Nathan Shock

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Nathan W. Shock (1906–1989) was known as the "father of gerontology" and head of the Gerontology Research Center of the National Institutes of Health for nearly 35 years - until 1976. He then became scientist emeritus at the center.

He was one of the first scientists to foresee the importance of using longitudinal methods to study human aging. He clocked the rate at which different organs of the body age and showed that different individuals age at different rates.[1]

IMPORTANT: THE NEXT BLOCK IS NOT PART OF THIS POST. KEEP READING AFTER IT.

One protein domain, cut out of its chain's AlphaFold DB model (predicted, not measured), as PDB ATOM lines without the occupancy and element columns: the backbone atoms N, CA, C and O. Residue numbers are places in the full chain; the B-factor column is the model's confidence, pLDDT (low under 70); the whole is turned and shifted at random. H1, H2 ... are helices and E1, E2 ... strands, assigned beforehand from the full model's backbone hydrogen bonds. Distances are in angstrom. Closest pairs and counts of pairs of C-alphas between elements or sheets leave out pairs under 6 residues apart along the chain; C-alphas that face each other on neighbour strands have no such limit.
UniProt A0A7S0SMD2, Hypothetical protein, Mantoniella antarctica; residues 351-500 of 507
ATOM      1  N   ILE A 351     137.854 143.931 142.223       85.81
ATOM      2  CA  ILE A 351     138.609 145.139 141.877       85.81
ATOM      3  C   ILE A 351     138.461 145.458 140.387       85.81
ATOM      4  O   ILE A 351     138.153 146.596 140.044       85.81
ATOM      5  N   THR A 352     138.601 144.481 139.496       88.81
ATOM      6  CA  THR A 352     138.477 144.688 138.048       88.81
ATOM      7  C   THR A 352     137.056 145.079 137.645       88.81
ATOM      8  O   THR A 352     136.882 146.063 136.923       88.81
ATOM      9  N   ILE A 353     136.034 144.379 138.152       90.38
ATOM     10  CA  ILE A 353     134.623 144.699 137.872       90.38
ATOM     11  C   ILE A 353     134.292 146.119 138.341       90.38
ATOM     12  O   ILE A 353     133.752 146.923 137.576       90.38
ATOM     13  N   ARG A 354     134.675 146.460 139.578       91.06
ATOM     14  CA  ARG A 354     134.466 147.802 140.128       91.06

He was the author of more than 300 journal articles and books, and detailed his research in Scientific American 206:100-10, 1962.[2]

Education[edit]

He got his B.S. in chemistry in 1926, his M.S. in organic chemistry in 1927 from Purdue University, and his Ph.D. in physiology/psychology in 1930 from the University of Chicago.

References[edit]

  1. ^ "Nathan Shock, Pioneer on Aging". The New York Times. November 15, 1989. Retrieved May 12, 2015.
  2. ^ "People: Memorial Lecture Instituted To Honor Nathan Shock, Father Of Gerontology". The-scientist.com. Retrieved May 12, 2015.